ESPN has obtained never-before-released documents, as well as video of Adam “Pacman” Jones “making it rain” in a Las Vegas strip club, which precipitated a melee that ended in a triple shooting outside the club. The video, evidence jurors are likely to see when Jones takes the stand as a witness, will run Friday on ESPN.com, live SportsCenters, 3 p.m. Outside the Lines and ESPNEWS
July 16, 2009
Vick is Free Monday, his case has direct Impact on Dogfighting business
Outside the Lines (Sunday, 9 a.m. ET ESPN, noon ESPNEWS)
Michael Vick – Dog Fighting
The day before Michael Vick completes his 23-month sentence for running a dog fighting ring, Outside the Lines will examine how the case surrounding the most famous individual to enter this underground world has impacted the dogfighting game. Since his case was publicized, more dogfighting operations have been raided, more dogfighters have been convicted and more dogs have been rescued. Vick is now partnering with the Humane Society of the United States to help educate young people, and while some say he is using that relationship to garner positive publicity, Humane Society president Wayne Pacelle says his organization will benefit more from engaging Vick than by endlessly criticizing him. Mark Schwarz reports about how the man who became the face of dogfighting in America has impacted its future.
“It devastated the business. That’s what I do for a living — I’m a professional dog man, and that’s how I pay my mortgage, my car payments and everything else. Depending on the quality of female, they (dogs) would go anywhere between $10,000 and $15,000, and as soon as he started hitting the media and he got indicted, they dropped to $1,500-$3,000.” — Victor Lopez, a central figure in what police call, “one of the most prolific dog cartels” in the world, on the impact Vick’s indictment has had on dog fighting
“The number of raids on dog fighting operations doubled from the year before Vick’s indictment to the year after. Because some of these raids were larger, the number of people arrested jumped 150 percent and the number of dogs rescued also doubled.” — John Goodwin, manager of animal fighting issues at the Humane Society of the United States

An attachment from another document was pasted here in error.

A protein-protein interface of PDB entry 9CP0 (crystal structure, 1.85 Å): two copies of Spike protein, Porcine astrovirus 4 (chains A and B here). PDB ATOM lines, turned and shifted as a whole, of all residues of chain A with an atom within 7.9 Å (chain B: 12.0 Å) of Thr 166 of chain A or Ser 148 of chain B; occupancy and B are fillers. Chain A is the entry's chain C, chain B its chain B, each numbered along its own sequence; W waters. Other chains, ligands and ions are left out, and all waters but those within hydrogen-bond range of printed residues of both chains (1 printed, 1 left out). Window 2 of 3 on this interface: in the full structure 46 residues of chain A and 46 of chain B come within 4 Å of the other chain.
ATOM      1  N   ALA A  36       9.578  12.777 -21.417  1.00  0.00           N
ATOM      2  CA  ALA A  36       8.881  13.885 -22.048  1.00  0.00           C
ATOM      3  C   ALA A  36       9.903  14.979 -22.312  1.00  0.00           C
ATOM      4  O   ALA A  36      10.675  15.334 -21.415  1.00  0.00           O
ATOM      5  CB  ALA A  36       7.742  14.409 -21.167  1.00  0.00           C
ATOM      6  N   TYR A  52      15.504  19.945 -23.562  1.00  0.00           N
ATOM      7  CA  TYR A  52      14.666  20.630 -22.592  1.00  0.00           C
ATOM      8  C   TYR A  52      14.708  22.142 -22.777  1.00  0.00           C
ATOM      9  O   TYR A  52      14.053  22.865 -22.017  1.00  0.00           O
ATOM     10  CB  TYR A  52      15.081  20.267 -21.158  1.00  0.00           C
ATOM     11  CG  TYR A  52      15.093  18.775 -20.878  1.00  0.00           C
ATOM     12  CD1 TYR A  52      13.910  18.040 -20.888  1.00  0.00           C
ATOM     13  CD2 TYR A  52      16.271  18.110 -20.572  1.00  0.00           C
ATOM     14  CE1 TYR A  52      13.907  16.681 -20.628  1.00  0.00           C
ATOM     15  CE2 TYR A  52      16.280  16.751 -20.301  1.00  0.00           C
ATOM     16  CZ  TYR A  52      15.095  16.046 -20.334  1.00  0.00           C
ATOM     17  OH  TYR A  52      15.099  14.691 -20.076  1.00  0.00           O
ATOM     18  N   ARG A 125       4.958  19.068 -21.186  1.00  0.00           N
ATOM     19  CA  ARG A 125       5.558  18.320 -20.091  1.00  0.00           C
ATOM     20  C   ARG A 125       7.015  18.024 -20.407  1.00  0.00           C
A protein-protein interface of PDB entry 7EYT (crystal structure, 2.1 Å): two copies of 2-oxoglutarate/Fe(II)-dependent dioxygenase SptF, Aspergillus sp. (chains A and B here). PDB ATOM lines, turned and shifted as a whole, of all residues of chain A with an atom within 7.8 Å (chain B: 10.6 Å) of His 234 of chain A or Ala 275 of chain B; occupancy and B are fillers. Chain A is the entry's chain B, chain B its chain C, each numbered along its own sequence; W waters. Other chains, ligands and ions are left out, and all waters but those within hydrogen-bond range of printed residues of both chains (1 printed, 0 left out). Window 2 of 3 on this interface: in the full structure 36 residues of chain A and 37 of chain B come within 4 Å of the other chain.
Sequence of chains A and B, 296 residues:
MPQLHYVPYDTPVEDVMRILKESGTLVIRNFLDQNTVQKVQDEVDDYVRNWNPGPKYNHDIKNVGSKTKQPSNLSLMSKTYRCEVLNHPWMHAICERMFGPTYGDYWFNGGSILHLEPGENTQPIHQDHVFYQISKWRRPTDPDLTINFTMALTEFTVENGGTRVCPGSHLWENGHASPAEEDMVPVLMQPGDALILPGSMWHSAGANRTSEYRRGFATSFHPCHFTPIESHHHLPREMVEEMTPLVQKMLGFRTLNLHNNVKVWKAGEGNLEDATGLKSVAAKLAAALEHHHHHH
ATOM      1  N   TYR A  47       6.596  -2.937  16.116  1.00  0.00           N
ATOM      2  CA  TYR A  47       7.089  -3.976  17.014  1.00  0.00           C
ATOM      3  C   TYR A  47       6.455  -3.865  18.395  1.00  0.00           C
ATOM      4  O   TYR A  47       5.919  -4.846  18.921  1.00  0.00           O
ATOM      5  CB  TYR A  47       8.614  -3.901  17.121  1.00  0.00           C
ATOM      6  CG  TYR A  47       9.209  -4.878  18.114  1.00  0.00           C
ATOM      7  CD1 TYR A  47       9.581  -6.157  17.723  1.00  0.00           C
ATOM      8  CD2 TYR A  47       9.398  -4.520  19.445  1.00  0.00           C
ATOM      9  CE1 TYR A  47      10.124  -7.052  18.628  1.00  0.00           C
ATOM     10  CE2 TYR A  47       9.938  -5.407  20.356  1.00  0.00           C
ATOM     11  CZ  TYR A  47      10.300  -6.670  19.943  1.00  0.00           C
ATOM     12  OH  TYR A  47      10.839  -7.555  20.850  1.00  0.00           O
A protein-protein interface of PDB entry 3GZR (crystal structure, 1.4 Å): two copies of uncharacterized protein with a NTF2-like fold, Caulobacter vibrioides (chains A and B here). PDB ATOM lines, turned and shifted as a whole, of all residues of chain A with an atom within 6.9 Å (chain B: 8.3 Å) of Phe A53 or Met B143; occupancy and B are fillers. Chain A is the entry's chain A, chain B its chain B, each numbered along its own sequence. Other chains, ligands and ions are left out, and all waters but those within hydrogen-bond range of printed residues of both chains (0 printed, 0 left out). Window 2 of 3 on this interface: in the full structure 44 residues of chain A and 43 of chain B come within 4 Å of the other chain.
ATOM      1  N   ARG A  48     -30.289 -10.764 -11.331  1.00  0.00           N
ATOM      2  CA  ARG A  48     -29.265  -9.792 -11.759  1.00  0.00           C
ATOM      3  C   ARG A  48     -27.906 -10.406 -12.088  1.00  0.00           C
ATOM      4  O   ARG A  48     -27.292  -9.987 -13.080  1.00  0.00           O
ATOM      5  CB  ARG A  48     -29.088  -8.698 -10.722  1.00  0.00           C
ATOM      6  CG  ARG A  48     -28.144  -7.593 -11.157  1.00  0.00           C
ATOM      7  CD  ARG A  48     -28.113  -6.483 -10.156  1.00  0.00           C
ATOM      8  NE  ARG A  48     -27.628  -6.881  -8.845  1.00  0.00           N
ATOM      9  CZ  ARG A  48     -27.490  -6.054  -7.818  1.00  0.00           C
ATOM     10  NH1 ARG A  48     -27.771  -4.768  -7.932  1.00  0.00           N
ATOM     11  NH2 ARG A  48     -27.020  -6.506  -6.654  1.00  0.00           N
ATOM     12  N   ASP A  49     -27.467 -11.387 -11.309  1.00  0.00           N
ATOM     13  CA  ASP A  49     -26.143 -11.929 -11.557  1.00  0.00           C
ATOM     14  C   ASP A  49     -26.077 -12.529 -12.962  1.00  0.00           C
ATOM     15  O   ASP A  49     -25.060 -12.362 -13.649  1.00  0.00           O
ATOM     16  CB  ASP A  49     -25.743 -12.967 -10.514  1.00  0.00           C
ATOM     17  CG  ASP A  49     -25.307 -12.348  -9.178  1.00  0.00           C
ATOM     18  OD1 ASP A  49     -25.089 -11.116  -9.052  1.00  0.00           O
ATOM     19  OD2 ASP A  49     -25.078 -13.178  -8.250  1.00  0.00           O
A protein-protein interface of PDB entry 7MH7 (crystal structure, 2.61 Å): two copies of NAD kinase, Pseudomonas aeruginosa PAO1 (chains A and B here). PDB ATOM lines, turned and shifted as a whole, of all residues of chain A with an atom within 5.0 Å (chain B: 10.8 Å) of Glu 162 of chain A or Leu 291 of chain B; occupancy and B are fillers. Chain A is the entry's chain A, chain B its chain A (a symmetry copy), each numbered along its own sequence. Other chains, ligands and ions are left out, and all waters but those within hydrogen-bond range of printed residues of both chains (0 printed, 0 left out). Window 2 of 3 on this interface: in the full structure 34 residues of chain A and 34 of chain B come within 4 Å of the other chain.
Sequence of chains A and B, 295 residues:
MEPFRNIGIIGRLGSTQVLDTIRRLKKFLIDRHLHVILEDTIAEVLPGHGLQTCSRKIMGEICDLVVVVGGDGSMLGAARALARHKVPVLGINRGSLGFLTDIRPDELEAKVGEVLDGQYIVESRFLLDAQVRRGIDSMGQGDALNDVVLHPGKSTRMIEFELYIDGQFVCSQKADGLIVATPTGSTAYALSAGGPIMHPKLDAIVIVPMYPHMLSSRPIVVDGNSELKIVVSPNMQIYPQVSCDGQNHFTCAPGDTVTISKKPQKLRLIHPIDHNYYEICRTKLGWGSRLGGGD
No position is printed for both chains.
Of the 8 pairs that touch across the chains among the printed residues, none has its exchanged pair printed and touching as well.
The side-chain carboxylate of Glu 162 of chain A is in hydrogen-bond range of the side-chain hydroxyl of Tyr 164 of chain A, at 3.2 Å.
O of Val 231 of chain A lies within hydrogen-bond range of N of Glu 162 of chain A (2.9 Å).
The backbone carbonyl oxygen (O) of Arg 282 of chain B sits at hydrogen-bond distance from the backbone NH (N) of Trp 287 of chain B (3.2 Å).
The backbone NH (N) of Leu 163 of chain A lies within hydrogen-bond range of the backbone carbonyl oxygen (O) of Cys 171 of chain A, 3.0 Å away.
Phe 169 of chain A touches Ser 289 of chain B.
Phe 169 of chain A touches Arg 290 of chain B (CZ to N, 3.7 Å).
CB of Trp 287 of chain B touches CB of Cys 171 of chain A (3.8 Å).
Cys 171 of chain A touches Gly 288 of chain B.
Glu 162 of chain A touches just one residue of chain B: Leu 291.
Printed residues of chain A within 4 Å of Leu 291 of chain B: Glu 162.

“Our goal is simple: End dog fighting in America. And I thought we could get much further down the field by engaging with him than by endlessly flogging him.” — Wayne Pacelle, President & CEO, Humane Society of the United States
Jim Rice: Slugging Savior
Outside the Lines piece to debut on SportsCenter (10 a.m. Sunday)
As Jim Rice looks forward to his Hall of Fame induction in 10 days, he looks back 27 years to an off-the-field moment that stands out in his mind. It was the day one of the most feared sluggers of the 1970s and ‘80s rushed into the Fenway Park stands to the aid of a four year-old boy who had been struck by a line drive. Greg Garber tells the story of that boy, his father and Rice’s heroic action.
Gaps in the Road: Willie Mays Aikens’ Fight to Comeback
Outside the Lines piece is posted on ESPN.com
Willie Mays Aikens, a 1980 World Series hero who lost 14 years to prison and crack cocaine, is now trying to repair a life that once held so much promise. Elizabeth Merrill reports.
Excerpt: “He runs up and down the stairs, inhales junk food, and takes long steams in the bathtub, anything to regenerate for the next high. He has no idea how he looks, that the ‘fro once squeezed inside his batter’s helmet is receding, that he weighs 308 pounds. He’s not even sure what day it is. But when the crack rock is too big, and his heart pounds too fast, Aikens is suddenly afraid, and reaches for some kind of hope. ‘God, don’t let this kill me,’ he says to himself. ‘Don’t let anything bad happen to me.’ It is 1994, the year he reached the lowest point of his life. This is when Willie Mays Aikens’ voyage to recovery begins.”